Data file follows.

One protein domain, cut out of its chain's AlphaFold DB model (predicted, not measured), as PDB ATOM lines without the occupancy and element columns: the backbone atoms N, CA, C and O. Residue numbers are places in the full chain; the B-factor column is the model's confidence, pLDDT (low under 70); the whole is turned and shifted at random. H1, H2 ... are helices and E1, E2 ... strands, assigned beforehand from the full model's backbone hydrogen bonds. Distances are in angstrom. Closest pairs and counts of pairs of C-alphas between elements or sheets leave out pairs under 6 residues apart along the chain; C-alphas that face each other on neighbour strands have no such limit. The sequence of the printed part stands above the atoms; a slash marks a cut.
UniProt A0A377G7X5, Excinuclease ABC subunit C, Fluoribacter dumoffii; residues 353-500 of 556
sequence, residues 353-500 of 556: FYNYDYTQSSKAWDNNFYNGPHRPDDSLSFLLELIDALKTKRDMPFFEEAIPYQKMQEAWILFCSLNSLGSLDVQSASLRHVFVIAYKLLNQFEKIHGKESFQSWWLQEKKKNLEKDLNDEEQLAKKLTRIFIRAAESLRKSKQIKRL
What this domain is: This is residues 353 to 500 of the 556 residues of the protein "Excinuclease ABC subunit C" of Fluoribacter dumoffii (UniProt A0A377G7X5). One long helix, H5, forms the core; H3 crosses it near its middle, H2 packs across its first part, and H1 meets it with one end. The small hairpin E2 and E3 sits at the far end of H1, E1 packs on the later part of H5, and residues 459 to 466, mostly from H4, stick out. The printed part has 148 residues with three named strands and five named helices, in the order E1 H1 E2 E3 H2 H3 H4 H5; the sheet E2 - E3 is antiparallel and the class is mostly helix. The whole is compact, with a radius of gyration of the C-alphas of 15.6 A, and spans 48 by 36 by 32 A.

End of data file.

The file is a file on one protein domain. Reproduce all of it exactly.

One protein domain, cut out of its chain's AlphaFold DB model (predicted, not measured), as PDB ATOM lines without the occupancy and element columns: the backbone atoms N, CA, C and O. Residue numbers are places in the full chain; the B-factor column is the model's confidence, pLDDT (low under 70); the whole is turned and shifted at random. H1, H2 ... are helices and E1, E2 ... strands, assigned beforehand from the full model's backbone hydrogen bonds. Distances are in angstrom. Closest pairs and counts of pairs of C-alphas between elements or sheets leave out pairs under 6 residues apart along the chain; C-alphas that face each other on neighbour strands have no such limit. The sequence of the printed part stands above the atoms; a slash marks a cut.
UniProt A0A377G7X5, Excinuclease ABC subunit C, Fluoribacter dumoffii; residues 353-500 of 556
sequence, residues 353-500 of 556: FYNYDYTQSSKAWDNNFYNGPHRPDDSLSFLLELIDALKTKRDMPFFEEAIPYQKMQEAWILFCSLNSLGSLDVQSASLRHVFVIAYKLLNQFEKIHGKESFQSWWLQEKKKNLEKDLNDEEQLAKKLTRIFIRAAESLRKSKQIKRL
What this domain is: This is residues 353 to 500 of the 556 residues of the protein "Excinuclease ABC subunit C" of Fluoribacter dumoffii (UniProt A0A377G7X5). One long helix, H5, forms the core; H3 crosses it near its middle, H2 packs across its first part, and H1 meets it with one end. The small hairpin E2 and E3 sits at the far end of H1, E1 packs on the later part of H5, and residues 459 to 466, mostly from H4, stick out. The printed part has 148 residues with three named strands and five named helices, in the order E1 H1 E2 E3 H2 H3 H4 H5; the sheet E2 - E3 is antiparallel and the class is mostly helix. The whole is compact, with a radius of gyration of the C-alphas of 15.6 A, and spans 48 by 36 by 32 A.